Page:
Women show their ink-marked fingers after casting their vote during the first phase of the Gujarat assembly elections, in Rajkot on Saturday.(PTI)
Women show their ink-marked fingers after casting their vote during the first phase of the Gujarat assembly elections, in Rajkot on Saturday.(PTI)

Gujarat elections: 68% voter turnout in first phase, EC dismisses claims of EVM tampering

The election is a crucial for the Congress and the BJP before the 2019 Lok Sabha polls and is seen as a prestige battle for PM Modi and a litmus test for soon- to-be Congress chief Rahul Gandhi.
Ahmedabad, Hindustan Times | By Hiral Dave
UPDATED ON DEC 09, 2017 10:48 PM IST

A 68% turnout was recorded in 89 seats that voted on Saturday in the first phase of assembly polls in Gujarat, where the BJP and Congress are locked in a contest that analysts expect to be the closest in years.

The BJP, which has governed the state for 22 years, won 63 of these 89 seats in the 2012 polls. The Congress won 23; and others three.

Gujarat has always been a state with a high voter turnout. In the previous election, 70.7% voters cast their vote for the assembly’s 182 seats.

The highest turnout of 75% was recorded in Navsari and Morbi on Saturday. Botad and Porbandar districts in the Patidar-dominated Saurashtra region recorded the lowest turnout of 60%.

Voter turnout in urban areas, where most of the first-round seats are located, was lower than that in rural areas, Election Commission (EC) officials said.

Analysts caution against drawing any inferences on the outcome based on the turnout. In the run-up to the elections, several analysts said some of the BJP’s traditional supporters could stay away from the polls because they were angry with the party over the agrarian crisis and implementation of the goods and services tax.

Voting was slow in the morning cold but picked up pace in the afternoon, despite reports of electronic voting machines (EVMs) malfunctioning in about 40 polling booths in several segments, including Surat and Rajkot, the state’s diamond and textile hubs.

The EC said snag-hit EVMs were replaced immediately and the glitches caused only a “minor” disruption in voting.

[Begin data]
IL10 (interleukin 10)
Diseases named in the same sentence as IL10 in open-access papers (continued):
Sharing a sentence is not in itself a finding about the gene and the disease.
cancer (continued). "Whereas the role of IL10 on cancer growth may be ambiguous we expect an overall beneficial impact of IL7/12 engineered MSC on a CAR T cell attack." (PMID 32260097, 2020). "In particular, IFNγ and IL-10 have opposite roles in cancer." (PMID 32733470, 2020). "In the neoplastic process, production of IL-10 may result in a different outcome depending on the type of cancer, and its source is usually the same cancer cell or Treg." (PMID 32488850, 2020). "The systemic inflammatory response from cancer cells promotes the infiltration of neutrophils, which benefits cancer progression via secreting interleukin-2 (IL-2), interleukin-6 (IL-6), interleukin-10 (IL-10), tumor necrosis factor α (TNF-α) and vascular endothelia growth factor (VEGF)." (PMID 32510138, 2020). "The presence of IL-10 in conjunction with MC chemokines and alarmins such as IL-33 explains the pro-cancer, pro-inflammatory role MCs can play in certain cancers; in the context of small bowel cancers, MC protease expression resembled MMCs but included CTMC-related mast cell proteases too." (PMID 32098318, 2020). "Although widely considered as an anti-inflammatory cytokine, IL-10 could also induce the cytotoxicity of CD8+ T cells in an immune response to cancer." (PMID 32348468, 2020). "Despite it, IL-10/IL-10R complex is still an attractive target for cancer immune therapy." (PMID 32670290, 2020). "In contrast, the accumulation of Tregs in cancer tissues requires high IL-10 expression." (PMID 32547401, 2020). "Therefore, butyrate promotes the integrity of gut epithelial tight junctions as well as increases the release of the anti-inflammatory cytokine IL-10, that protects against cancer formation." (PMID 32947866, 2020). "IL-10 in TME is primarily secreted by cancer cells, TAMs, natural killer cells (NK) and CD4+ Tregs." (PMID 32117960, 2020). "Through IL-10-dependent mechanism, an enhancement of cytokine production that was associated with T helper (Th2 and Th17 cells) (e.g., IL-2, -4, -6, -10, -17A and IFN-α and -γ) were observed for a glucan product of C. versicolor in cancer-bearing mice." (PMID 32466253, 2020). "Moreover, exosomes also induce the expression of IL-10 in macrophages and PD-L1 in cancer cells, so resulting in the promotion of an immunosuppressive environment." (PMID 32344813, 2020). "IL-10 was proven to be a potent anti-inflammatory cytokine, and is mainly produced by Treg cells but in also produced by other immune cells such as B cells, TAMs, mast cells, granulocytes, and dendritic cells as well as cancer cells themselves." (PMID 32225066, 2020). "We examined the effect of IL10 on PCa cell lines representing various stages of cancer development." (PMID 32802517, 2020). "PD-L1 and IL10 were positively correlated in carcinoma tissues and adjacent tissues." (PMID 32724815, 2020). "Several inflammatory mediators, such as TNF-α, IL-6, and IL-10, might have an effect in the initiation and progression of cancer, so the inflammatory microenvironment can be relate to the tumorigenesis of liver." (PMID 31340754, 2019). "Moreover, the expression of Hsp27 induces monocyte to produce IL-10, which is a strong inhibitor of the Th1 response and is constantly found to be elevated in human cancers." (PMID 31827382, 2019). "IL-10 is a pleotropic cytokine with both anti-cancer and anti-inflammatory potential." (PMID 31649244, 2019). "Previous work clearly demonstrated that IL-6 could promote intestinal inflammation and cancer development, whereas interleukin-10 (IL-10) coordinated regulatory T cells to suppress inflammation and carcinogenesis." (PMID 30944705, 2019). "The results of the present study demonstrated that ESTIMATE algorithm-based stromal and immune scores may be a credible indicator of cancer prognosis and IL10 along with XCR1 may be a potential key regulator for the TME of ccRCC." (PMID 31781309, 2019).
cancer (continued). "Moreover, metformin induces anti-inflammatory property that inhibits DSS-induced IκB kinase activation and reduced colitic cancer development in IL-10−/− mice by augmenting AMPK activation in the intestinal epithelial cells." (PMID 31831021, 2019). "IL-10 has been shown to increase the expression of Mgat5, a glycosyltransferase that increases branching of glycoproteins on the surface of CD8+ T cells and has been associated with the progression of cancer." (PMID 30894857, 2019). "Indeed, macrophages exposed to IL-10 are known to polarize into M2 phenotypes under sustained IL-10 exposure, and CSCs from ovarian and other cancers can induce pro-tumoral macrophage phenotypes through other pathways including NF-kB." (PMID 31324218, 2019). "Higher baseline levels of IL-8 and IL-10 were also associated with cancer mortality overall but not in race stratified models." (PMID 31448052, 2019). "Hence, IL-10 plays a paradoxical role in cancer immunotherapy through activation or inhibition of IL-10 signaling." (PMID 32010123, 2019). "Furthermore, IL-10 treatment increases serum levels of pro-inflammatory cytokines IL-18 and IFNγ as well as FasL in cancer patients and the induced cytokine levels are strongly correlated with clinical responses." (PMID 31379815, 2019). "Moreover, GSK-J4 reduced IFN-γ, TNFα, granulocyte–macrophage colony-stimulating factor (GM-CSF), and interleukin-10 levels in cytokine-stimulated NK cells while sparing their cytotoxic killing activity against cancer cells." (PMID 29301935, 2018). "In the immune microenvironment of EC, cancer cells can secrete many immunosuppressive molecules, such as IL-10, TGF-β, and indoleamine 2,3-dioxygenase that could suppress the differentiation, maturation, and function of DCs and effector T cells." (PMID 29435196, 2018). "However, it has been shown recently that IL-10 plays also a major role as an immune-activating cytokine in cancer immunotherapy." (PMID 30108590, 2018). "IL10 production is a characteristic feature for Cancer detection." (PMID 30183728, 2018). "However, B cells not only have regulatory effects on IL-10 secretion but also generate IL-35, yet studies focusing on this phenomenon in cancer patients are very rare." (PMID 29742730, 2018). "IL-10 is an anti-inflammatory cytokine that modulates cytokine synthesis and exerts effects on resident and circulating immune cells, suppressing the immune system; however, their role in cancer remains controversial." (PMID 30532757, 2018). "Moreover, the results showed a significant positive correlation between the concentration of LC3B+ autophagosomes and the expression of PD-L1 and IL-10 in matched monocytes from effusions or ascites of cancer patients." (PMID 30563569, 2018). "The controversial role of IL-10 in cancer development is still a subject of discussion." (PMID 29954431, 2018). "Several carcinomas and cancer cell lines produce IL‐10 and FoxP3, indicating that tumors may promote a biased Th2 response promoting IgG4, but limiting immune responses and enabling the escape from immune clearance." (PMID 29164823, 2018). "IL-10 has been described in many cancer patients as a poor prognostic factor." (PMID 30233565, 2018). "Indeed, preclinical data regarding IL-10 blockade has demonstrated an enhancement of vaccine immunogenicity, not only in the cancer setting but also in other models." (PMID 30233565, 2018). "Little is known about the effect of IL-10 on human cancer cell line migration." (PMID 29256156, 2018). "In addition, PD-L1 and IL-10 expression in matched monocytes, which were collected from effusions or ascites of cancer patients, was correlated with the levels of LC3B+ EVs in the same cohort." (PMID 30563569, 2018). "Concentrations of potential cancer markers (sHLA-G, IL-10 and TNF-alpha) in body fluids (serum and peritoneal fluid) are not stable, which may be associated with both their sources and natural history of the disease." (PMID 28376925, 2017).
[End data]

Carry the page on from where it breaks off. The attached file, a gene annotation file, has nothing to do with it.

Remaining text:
The poll panel also dismissed allegations that EVMs and paper-trail machines were tampered with to manipulate results, which will be out on December 18 after the second round of polling next Thursday.

The remarks came after Arjun Modhwadia, the Congress’s Porbandar candidate, complained to the poll panel that some EVMs got connected to a mobile phone through Bluetooth.

“A Congress worker in Porbandar found that his mobile phone was connecting to the EVM machines. We have made a representation to the EC in this regard,” Modhwadia said.

The Congress also alleged that the machine, which gives a receipt after a person had voted, showed the vote recorded in favour of the BJP when the button was pushed next to the Congress candidate’s name.

Chief electoral officer BB Swain denied the charges and ruled out the possibility of the machines being hacked into. He said the ballot and control panels are safe from hacking and tampering as these cannot be linked with any device or the Internet through any means, including Bluetooth.

“There was some misunderstanding as the Bluetooth handle visible on the phone of a Congress worker, ECO105, was of a mobile phone of a staff on duty. He (the Congress worker) thought it was the EVM number,” he said.

Complaints of faulty EVMs prompted the poll panel to clarify that people in queues would be allowed to vote even after polling closes officially at 5pm.

Chief minister Vijay Rupani, BJP’s Gujarat chief Jitu Vaghani, former minister Saurabh Patel, and the Congress’s Shaktisinh Gohil and Arjun Modhwadia were among 977 candidates in the first phase, spread across southern Gujarat, Saurashtra and Kutch.

Rupani attributed the high turnout to “people’s enthusiasm” and “protest against the “unrest”, referring to the violence during the Patidar protests for reservation in jobs and education in 2015.

Around 30 Patidar candidates are contesting, fielded by the ruling BJP and the opposition Congress.

The BJP is trying to retain its hold over the otherwise loyal Patidars, while the Congress has forged a partnership with the community’s leader Hardik Patel. The opposition party is also supported by several backward-class communities, led by Alpesh Thakor, and the Dalits, led by Jignesh Mewani.

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